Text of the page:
A target-centric approach is the key to success

Although the examples above may seem very different in terms of both their causes and effects, there is actually a common solution that would have saved them all. The missing ingredient in each case was a target-centric approach; i.e. a recognition of how important it is to step into the shoes of the target reader when crafting or translating the texts they are going to read. This means not just replacing words in one language with equivalents in another, but understanding how these words will be received by the target readership and knowing when to step in and make interventions or alterations.

Or to put it another way, it means knowing that not everyone wants white teeth, Swedes don’t want to buy Russian toddlers, and not all cultures think giants are jolly.

Beyond that, localisation is also about understanding what the target readership will need and expect when browsing product pages on e-commerce websites. For example, they will want to see prices in the currency they use, and sizes in measurements they understand. They may even want descriptions to be available in a particular language or variant, and they will definitely want texts to be free from jargon and written in a style that makes sense to them.

Localisation in e-commerce can bolster confidence and minimise returns

Making the effort to localise your e-commerce pages will not only bolster the confidence that online consumers have in your brand, but it will also lead to less confusion about the end product and fewer time-consuming returns. Your customers will be able to shop safe in the knowledge that they know exactly what they are getting and you won’t have to deal with vexed customers calling up or sending in emails to complain about the misunderstanding and demand free returns for missold goods.

What’s more, localisation can also provide a suitable opportunity to enhance your texts in other ways, helping you not only to better connect with consumers online, but to reach more of them as well. For example, the localisation process can incorporate SEO optimisation, where certain key words are deployed in the text in order to make sure it is recognised and ranked by popular search engines. The combined effect of SEO optimisation and localisation thus means you will be able to draw lots of customers into a user-friendly website that speaks their language and where they can find exactly what they need – without confusing or offensive language repelling them away.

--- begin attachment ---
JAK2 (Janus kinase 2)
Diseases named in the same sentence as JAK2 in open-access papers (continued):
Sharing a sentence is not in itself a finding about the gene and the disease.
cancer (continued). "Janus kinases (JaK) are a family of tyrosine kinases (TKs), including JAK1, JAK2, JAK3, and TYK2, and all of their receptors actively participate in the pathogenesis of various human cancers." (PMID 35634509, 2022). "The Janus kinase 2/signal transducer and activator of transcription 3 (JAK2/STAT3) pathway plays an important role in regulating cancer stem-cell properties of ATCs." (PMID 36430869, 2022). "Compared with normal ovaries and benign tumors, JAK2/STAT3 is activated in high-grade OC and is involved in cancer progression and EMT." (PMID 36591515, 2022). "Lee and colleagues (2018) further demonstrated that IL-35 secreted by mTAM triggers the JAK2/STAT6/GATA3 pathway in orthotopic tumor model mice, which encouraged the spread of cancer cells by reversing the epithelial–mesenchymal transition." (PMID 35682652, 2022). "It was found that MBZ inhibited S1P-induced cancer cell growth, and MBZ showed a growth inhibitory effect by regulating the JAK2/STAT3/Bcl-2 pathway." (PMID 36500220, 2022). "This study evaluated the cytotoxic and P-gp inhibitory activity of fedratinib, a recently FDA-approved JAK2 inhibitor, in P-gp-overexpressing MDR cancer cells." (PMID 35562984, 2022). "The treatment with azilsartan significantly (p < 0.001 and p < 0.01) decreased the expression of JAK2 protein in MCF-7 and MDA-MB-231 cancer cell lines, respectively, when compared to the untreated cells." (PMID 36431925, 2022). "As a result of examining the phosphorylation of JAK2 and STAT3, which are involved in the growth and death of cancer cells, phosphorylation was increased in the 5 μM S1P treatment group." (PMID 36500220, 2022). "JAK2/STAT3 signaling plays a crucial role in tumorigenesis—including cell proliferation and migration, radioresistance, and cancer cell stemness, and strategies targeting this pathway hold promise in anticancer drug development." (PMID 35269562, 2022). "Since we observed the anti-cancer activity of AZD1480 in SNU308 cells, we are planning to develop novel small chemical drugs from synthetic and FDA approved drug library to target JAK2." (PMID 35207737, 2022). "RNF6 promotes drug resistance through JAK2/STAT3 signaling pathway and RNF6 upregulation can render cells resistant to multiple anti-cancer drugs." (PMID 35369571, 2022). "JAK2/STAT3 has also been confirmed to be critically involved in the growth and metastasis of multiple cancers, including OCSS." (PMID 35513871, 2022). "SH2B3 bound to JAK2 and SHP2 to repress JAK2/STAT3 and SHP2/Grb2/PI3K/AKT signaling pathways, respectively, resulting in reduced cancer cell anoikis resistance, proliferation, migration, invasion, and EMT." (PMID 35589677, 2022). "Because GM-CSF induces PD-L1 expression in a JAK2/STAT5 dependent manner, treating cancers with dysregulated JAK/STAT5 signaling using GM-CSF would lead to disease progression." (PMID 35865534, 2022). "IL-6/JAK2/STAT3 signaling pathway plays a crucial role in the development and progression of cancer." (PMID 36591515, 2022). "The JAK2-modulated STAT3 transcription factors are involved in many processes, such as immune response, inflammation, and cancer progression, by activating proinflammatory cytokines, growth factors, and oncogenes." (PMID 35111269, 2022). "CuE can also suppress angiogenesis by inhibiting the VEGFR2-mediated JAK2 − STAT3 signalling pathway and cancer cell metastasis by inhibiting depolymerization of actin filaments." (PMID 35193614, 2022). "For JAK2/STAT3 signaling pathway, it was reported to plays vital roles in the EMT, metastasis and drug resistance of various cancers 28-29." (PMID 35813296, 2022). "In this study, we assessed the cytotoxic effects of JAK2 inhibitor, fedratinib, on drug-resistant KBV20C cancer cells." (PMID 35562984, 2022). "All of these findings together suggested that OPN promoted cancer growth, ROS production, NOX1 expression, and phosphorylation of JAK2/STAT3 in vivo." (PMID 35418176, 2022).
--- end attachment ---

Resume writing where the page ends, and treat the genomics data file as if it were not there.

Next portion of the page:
Comunica – localisation specialists since 2007

Comunica’s linguists understand that localisation is an art form. They have a deep understanding of both the source languages they work with and the target language they translate into – which is always their mother tongue.

If you would like to find out more about potential considerations, pitfalls and opportunities of localisation in e-commerce for your particular business, get in touch today for a commitment-free chat and we will be more than happy to talk you through the process. Contact us and get at personal talk with one of our Project Managers

And if you happen to know what goose water is, we’re dying to hear the answer!

 

References
https://marcom.com/blog/global-marketing-cultural-gap/
http://hansem.com/en/five-translation-and-localization-errors-and-how-to-avoid-them/
https://www.svd.se/tyst-efter-hajpen–sa-gar-det-for-amazon-i-sverige